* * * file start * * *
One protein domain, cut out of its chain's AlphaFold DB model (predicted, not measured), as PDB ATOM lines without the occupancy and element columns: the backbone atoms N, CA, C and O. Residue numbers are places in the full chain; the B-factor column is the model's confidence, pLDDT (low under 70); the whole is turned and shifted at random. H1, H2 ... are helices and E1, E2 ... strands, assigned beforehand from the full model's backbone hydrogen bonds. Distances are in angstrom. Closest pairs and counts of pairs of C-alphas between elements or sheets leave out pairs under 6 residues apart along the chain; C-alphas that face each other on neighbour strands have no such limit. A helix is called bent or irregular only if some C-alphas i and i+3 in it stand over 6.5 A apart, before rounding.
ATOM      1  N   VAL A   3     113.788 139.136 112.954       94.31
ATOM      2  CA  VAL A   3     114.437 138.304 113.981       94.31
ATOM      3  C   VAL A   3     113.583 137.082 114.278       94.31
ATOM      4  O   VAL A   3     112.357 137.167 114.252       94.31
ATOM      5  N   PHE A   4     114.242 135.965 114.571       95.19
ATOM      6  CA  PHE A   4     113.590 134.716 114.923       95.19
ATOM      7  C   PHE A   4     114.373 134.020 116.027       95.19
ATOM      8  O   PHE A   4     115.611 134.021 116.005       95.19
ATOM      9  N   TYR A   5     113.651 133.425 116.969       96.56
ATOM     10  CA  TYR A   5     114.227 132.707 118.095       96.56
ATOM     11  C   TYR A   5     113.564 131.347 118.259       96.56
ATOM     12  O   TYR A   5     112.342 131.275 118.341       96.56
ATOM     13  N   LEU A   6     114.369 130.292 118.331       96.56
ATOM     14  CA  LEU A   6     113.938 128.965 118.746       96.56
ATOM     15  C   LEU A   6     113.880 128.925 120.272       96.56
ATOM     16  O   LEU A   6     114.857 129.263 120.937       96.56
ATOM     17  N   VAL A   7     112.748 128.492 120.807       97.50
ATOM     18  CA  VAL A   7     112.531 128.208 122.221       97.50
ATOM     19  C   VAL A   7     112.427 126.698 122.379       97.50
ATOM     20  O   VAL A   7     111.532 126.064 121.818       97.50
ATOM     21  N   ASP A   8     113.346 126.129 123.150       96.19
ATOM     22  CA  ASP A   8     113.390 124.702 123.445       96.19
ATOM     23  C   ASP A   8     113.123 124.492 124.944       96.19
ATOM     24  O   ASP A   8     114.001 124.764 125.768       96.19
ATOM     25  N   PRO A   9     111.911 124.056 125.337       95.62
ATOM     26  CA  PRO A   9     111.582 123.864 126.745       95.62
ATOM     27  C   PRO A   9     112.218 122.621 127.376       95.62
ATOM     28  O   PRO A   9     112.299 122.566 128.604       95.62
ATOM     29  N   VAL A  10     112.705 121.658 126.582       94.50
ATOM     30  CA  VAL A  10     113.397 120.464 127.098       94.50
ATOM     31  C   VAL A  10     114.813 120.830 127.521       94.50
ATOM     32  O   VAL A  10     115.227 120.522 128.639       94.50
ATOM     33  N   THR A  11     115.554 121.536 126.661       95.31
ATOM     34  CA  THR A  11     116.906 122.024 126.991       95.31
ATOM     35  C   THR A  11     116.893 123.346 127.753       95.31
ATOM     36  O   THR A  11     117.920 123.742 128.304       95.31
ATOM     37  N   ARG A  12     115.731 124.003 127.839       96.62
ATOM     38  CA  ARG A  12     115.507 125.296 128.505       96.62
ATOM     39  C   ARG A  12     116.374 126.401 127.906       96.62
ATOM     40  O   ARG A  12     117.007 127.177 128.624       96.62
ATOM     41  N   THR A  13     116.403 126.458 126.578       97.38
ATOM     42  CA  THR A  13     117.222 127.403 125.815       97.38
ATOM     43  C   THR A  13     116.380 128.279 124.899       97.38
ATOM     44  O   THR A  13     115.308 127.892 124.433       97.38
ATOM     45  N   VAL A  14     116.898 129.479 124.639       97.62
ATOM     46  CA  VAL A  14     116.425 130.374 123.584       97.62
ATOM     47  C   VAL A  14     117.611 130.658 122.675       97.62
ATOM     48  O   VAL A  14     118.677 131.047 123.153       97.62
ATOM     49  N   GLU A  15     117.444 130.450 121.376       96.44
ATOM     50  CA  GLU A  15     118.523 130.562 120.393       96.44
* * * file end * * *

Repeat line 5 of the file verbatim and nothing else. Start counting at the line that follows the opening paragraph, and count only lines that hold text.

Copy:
ATOM      5  N   PHE A   4     114.242 135.965 114.571       95.19